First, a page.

The overwhelming victory of DMK in the rural body elections is a sign of the great expectations that the people of Tamil Nadu have from the present government. Though it did not look like a cakewalk during the hustings with the main Opposition AIADMK going all out to malign the DMK, accusing it of taking the people for a ride by dishing out false promises during the Assembly elections, the party pulled it off convincingly, even capturing AIADMK strongholds. One reason for it was the government making a colourful start with a few popular schemes like making bus rides free for women, reducing milk prices and tackling the coronavirus pandemic, whose second wave was at its peak when it was sworn in.
Despite the Opposition, particularly the AIADMK and the vociferous BJP, going gung ho against the government, the DMK managed to send across the message that it had indeed done a magnificent job in a short span of time to the voters in the local body elections. Obviously, the electorate has bought the DMK’s claim that it had fulfilled 202 of the 505 promises given to the people and ignored the AIADMK’s vociferous campaign that it had reneged in its promises.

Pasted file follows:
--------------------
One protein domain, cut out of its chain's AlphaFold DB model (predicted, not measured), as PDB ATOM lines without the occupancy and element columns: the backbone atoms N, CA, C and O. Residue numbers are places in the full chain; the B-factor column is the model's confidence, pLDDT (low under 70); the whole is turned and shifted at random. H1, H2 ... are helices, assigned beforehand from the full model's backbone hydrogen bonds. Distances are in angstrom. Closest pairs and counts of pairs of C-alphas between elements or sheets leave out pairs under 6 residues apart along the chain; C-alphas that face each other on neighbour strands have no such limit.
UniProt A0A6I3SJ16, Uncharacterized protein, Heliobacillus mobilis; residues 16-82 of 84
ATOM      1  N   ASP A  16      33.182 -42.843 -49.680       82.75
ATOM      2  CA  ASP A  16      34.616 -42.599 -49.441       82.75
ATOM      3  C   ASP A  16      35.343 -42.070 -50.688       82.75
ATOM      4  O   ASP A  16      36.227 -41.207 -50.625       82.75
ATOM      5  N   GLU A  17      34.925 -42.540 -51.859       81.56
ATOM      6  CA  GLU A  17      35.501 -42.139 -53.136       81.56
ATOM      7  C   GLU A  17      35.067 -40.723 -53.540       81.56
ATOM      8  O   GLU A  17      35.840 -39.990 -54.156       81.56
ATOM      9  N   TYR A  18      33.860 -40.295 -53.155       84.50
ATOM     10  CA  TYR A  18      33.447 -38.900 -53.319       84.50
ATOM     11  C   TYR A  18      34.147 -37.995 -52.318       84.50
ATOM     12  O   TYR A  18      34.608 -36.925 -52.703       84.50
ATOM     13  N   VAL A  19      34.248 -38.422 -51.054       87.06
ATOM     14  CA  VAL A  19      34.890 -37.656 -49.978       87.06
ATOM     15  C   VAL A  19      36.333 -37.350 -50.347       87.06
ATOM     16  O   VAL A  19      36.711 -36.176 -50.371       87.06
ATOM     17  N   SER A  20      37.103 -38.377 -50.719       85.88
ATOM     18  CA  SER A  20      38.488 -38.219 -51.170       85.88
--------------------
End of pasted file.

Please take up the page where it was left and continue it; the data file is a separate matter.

These claims and counter-claims at the hustings apart, the skyrocketing of support to DMK was fuelled by the personal charisma of chief minister M.K. Stalin and people’s hope that he means good to them. The latest perception of Stalin being a down to earth person, easily accessible to all and responsive to the needs of the common man did the trick. The DMK exemplifying itself as the inheritor of the Dravidian legacy through a plethora of announcements like declaring Periyar E.V. Ramasamy’s birth anniversary as social justice day, too, made many believe that the present dispensation is rooted to its basic ideology, thus regaining the confidence of traditional voters.